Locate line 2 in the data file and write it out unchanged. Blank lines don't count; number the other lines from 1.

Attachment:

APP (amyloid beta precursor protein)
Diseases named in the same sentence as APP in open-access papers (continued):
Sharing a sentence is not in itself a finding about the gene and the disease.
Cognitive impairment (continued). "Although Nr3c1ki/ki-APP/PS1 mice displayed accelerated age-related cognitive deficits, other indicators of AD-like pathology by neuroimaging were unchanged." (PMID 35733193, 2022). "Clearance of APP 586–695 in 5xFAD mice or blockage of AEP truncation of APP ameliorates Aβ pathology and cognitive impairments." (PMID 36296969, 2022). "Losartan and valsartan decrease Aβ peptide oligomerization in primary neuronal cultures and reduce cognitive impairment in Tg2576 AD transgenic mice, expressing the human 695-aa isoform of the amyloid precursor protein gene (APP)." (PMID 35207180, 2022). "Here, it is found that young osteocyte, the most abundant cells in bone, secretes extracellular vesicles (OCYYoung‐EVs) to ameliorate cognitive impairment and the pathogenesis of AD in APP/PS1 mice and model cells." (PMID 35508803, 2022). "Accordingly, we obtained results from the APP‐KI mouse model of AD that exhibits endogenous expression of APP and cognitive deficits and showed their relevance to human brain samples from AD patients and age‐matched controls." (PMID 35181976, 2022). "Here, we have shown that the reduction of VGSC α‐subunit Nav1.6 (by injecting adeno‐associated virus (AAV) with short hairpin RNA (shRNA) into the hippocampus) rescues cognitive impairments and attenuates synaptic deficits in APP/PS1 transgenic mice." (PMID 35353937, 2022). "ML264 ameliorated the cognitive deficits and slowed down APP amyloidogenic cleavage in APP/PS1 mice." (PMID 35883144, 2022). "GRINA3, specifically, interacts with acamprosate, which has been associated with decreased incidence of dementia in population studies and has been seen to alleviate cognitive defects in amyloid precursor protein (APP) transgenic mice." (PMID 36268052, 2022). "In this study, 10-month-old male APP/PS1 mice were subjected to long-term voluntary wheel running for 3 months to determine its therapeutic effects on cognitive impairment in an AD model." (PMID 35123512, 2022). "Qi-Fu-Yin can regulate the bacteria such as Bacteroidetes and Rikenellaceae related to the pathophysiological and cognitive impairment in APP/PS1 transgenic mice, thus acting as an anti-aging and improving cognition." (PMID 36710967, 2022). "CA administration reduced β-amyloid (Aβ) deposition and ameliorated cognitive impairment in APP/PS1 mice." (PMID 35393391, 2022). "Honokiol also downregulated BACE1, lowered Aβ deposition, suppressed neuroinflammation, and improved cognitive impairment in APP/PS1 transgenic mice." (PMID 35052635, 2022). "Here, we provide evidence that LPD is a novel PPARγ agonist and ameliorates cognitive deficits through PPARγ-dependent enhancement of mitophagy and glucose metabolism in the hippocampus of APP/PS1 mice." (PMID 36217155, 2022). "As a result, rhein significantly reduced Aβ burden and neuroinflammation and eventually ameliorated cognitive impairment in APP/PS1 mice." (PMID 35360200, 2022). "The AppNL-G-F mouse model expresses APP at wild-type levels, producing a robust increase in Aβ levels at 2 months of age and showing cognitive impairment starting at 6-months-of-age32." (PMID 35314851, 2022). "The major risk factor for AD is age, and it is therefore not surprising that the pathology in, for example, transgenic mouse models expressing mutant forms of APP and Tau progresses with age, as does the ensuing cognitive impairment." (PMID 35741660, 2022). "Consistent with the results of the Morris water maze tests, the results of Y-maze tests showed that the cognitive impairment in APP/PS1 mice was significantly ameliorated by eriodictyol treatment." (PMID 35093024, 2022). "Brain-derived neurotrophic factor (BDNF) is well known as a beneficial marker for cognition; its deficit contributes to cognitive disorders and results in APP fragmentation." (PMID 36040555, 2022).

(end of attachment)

Diseases named in the same sentence as APP in open-access papers (continued):